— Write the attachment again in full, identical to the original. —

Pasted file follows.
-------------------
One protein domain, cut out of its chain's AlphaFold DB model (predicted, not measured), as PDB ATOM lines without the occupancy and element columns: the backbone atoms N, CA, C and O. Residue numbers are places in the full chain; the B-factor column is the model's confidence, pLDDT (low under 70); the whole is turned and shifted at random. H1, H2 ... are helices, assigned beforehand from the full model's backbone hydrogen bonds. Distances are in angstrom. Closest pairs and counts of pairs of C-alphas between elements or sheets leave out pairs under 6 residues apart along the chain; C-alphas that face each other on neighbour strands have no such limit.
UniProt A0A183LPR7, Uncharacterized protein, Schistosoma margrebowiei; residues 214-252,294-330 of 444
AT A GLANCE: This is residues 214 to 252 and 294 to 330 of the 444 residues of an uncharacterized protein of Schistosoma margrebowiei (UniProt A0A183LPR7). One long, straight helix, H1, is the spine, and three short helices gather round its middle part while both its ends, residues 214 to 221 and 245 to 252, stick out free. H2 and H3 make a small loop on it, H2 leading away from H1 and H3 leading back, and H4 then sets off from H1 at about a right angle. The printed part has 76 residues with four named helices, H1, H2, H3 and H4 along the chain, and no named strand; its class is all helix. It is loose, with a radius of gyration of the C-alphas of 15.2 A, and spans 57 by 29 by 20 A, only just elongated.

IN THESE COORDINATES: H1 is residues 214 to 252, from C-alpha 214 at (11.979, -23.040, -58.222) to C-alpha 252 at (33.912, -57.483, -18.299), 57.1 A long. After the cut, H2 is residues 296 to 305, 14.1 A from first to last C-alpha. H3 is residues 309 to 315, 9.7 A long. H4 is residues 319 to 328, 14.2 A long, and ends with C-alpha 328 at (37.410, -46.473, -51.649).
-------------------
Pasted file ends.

One protein domain, cut out of its chain's AlphaFold DB model (predicted, not measured), as PDB ATOM lines without the occupancy and element columns: the backbone atoms N, CA, C and O. Residue numbers are places in the full chain; the B-factor column is the model's confidence, pLDDT (low under 70); the whole is turned and shifted at random. H1, H2 ... are helices, assigned beforehand from the full model's backbone hydrogen bonds. Distances are in angstrom. Closest pairs and counts of pairs of C-alphas between elements or sheets leave out pairs under 6 residues apart along the chain; C-alphas that face each other on neighbour strands have no such limit.
UniProt A0A183LPR7, Uncharacterized protein, Schistosoma margrebowiei; residues 214-252,294-330 of 444
AT A GLANCE: This is residues 214 to 252 and 294 to 330 of the 444 residues of an uncharacterized protein of Schistosoma margrebowiei (UniProt A0A183LPR7). One long, straight helix, H1, is the spine, and three short helices gather round its middle part while both its ends, residues 214 to 221 and 245 to 252, stick out free. H2 and H3 make a small loop on it, H2 leading away from H1 and H3 leading back, and H4 then sets off from H1 at about a right angle. The printed part has 76 residues with four named helices, H1, H2, H3 and H4 along the chain, and no named strand; its class is all helix. It is loose, with a radius of gyration of the C-alphas of 15.2 A, and spans 57 by 29 by 20 A, only just elongated.

IN THESE COORDINATES: H1 is residues 214 to 252, from C-alpha 214 at (11.979, -23.040, -58.222) to C-alpha 252 at (33.912, -57.483, -18.299), 57.1 A long. After the cut, H2 is residues 296 to 305, 14.1 A from first to last C-alpha. H3 is residues 309 to 315, 9.7 A long. H4 is residues 319 to 328, 14.2 A long, and ends with C-alpha 328 at (37.410, -46.473, -51.649).